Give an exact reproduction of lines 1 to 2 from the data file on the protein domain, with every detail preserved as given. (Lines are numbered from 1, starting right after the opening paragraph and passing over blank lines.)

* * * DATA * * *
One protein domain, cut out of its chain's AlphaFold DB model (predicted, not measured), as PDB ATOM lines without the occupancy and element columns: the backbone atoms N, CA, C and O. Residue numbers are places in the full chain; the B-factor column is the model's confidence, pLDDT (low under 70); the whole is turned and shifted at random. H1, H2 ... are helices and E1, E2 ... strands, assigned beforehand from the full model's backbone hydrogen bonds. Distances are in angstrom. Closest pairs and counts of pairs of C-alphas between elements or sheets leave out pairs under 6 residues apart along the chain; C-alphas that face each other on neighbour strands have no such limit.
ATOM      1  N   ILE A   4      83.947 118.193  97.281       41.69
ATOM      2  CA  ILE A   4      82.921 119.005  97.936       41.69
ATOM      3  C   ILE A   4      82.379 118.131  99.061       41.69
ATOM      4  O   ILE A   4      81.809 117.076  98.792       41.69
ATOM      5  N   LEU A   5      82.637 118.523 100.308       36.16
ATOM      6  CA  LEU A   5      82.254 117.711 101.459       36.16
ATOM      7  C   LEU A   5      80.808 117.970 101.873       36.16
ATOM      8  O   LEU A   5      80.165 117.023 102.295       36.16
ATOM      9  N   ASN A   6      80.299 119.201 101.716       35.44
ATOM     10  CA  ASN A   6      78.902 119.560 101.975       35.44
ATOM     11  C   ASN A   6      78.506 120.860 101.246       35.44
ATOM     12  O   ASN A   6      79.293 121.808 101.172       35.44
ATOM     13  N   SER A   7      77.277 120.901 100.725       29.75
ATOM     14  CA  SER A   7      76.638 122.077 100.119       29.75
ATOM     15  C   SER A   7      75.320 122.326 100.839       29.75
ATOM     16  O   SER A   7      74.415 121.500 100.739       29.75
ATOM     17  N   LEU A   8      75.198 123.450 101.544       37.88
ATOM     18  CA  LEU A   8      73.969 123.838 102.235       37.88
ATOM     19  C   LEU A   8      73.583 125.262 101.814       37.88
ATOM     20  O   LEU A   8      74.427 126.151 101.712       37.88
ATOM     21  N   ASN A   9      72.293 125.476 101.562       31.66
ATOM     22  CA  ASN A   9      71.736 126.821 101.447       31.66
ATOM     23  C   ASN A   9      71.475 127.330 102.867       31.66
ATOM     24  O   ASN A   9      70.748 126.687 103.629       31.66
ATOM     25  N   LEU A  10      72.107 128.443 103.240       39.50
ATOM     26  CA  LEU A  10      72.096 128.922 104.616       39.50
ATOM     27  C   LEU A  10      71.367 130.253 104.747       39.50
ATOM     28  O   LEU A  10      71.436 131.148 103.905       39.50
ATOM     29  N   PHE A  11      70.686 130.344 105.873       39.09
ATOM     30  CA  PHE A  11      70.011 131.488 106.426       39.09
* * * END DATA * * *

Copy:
ATOM      1  N   ILE A   4      83.947 118.193  97.281       41.69
ATOM      2  CA  ILE A   4      82.921 119.005  97.936       41.69